Georgetown updates visitor policy in response to West African Ebola outbreak

Paranoia surrounding the West African Ebola outbreak and its potential to spread to the United States has found its way to Georgetown, but it can never hurt to be prepared. Administrators announced an update to the campus visitor policy on Wednesday. Anyone visiting a Georgetown campus from Sierra Leone, Liberia, or Guinea may be screened by the University.

Associate Vice President for Risk Management Joseph Yohe and Assistant Vice President for Student Health James Welsh alerted the Georgetown University community to the policy change via email.

“While the risk of the Ebola virus affecting our campus community is low, the university has a policy in place to address travel to West Africa and has implemented protocols to educate our community, identify individuals who may be at risk of exposure, and monitor travelers who have recently been in affected regions, including those who may plan to visit any of Georgetown’s campuses,” Yohe and Welsh wrote in the email.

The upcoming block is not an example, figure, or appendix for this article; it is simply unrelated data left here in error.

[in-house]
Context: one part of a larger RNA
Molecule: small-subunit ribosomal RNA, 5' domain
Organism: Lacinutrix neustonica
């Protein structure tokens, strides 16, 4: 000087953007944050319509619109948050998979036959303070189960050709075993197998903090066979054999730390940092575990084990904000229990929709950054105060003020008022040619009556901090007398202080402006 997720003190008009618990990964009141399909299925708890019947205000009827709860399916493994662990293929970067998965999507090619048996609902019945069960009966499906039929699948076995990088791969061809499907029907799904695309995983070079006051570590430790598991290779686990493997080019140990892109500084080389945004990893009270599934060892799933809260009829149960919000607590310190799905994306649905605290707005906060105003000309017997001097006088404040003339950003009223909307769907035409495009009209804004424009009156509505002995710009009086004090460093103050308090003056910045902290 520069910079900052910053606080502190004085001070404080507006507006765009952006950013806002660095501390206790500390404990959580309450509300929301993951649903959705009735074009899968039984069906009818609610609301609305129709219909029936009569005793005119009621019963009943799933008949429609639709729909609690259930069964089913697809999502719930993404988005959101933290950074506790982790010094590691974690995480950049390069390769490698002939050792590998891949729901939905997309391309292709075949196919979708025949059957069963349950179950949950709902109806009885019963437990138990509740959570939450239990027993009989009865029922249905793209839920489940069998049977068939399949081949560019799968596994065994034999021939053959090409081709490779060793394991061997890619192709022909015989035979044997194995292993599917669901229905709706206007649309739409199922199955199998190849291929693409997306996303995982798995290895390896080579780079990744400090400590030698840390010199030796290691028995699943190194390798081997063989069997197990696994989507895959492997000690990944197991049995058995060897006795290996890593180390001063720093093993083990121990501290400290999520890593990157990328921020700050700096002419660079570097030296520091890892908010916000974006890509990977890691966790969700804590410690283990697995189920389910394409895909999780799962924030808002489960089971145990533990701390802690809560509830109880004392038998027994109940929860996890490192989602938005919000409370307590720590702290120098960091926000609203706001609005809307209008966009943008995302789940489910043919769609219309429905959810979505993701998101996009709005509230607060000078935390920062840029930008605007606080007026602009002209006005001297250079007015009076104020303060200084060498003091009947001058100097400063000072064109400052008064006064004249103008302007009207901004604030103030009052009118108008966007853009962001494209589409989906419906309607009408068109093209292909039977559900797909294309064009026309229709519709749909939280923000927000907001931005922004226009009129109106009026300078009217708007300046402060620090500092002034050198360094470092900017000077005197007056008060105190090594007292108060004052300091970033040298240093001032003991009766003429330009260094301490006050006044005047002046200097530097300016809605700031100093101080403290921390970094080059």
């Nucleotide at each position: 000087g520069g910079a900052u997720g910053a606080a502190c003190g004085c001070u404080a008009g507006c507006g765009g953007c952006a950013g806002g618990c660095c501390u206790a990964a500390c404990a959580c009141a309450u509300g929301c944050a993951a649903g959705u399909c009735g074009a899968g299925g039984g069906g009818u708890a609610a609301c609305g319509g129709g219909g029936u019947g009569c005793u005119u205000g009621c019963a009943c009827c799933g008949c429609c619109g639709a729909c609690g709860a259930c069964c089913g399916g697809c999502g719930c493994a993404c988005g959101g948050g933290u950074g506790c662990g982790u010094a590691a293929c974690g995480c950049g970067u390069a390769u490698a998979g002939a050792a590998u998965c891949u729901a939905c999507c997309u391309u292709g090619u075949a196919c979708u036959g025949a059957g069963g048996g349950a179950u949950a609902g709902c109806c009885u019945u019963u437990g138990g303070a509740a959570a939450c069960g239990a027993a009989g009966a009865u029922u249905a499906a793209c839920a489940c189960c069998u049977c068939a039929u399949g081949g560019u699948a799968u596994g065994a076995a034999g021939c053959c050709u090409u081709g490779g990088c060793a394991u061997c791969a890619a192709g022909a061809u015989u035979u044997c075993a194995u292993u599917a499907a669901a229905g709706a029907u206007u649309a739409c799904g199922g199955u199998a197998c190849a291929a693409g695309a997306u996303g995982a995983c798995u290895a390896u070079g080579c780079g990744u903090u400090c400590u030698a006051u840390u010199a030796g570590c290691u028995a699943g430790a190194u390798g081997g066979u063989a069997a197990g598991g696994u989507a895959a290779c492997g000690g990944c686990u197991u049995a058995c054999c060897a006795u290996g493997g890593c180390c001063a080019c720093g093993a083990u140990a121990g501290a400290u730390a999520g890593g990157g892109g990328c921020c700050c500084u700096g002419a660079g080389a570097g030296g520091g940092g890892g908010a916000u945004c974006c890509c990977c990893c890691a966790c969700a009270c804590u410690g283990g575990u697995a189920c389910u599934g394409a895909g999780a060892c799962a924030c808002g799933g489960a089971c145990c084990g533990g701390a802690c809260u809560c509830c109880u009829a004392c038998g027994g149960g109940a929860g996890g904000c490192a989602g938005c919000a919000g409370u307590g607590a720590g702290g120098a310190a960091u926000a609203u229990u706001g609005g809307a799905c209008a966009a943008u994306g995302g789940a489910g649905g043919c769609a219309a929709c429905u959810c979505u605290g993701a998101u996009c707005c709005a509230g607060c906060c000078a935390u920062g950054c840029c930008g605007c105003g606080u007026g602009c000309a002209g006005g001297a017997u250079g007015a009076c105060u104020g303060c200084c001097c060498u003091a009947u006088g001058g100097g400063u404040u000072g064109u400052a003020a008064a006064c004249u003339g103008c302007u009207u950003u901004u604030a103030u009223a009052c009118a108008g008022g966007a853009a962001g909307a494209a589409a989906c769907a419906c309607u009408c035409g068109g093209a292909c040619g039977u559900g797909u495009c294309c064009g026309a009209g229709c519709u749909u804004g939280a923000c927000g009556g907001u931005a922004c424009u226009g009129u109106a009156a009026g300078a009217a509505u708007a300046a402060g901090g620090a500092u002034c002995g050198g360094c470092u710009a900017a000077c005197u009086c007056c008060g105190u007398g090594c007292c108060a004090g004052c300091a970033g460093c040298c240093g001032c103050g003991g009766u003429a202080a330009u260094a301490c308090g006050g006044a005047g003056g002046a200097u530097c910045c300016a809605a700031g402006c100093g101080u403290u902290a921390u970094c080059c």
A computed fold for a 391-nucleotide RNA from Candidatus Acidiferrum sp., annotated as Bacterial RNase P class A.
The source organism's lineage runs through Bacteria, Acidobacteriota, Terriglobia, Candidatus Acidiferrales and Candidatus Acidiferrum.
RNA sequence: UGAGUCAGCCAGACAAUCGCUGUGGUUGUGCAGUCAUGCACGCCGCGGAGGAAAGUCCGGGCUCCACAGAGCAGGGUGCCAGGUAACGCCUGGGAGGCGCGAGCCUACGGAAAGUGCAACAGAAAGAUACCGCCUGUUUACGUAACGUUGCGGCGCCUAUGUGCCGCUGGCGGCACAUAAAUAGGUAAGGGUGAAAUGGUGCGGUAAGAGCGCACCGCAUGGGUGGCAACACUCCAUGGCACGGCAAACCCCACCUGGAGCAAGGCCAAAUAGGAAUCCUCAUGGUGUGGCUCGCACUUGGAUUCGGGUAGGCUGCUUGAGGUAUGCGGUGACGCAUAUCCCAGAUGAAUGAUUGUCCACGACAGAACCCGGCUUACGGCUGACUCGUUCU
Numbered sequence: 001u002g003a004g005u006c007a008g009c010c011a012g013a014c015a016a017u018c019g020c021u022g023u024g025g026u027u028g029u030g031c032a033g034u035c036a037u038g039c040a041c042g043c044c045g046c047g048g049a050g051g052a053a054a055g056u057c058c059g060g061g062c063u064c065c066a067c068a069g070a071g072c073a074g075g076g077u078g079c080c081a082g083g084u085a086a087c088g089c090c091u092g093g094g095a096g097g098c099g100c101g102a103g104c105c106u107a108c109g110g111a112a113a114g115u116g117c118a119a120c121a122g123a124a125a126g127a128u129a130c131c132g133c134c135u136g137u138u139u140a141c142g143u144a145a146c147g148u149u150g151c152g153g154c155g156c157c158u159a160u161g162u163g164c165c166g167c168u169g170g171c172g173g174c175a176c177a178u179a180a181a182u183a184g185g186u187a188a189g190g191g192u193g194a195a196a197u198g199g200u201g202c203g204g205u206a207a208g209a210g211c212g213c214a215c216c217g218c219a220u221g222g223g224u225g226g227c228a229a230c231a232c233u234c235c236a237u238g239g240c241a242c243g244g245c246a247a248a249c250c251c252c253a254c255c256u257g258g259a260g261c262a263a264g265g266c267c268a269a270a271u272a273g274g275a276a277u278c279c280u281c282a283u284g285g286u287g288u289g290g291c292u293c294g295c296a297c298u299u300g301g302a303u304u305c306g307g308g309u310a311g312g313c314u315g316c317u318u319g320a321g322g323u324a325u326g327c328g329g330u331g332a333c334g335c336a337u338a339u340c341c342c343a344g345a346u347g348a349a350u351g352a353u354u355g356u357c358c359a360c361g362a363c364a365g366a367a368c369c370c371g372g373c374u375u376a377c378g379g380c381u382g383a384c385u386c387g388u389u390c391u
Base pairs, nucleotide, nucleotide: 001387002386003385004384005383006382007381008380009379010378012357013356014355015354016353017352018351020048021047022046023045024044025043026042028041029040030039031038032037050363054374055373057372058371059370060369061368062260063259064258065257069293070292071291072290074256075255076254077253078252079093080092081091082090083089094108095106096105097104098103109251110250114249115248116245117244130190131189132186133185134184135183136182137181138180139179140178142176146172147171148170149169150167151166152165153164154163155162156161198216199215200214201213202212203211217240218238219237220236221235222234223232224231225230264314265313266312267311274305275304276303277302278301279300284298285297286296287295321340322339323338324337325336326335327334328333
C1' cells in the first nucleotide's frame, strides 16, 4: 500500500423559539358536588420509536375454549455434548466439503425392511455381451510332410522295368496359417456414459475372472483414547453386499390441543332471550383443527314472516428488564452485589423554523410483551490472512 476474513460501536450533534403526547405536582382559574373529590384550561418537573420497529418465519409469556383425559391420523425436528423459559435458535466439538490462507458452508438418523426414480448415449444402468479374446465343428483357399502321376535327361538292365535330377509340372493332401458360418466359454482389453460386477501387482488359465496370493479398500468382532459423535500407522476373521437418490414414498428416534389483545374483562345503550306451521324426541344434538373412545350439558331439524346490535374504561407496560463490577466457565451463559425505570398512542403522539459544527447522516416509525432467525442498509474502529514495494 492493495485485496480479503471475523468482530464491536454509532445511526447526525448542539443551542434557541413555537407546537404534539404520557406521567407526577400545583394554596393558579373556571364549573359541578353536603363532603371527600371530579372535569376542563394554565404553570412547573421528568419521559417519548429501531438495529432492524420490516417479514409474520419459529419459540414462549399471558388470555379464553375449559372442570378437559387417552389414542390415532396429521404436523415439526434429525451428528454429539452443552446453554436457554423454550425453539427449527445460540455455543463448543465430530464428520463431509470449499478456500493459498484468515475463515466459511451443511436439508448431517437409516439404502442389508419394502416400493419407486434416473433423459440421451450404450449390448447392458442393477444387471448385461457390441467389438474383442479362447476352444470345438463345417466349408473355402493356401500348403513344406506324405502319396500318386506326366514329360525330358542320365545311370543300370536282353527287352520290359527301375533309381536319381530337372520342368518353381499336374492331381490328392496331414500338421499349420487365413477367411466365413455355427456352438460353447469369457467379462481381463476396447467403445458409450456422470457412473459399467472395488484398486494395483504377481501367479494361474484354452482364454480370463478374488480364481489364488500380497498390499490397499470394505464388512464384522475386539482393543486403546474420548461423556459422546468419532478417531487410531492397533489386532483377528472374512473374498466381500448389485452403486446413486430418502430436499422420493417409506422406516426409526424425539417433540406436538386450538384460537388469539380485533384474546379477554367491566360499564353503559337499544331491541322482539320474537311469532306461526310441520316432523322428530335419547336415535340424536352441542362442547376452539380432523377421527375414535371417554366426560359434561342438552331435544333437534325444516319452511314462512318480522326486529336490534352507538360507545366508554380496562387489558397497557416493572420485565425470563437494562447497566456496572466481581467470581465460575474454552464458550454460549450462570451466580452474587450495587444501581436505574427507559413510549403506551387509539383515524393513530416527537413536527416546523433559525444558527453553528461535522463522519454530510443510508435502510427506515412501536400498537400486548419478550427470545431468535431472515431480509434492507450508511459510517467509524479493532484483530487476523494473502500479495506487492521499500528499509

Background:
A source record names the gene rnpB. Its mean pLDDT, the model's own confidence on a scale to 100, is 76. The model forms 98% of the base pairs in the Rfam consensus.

Yohe and Welsh went on to say that anyone visiting any Georgetown campus from a country with a level 3 Center for Disease Control travel warning (just Sierra Leone, Liberia, and Guinea, for now) must be reported directly to Yohe’s office.

Yohe clarified the new procedure in an email to Vox.

“[A]ny actions or requirements would depend on the individualized risk assessment of a given visitor—this includes factors like travel history and time since travel,” Yohe wrote. “Some questions we would ask—per CDC guidelines—include where the person had traveled, if he or she had direct contact with a person with Ebola, and if he or she had been monitoring his/her health.”

“At a minimum we would first ensure that a prospective visitor to campus was adhering to CDC and DC Dept. of Health guidelines. Beyond that, as necessary, we may take additional measures to reduce risk to our community,” Yohe wrote.

Photo: CDC Global via Flickr

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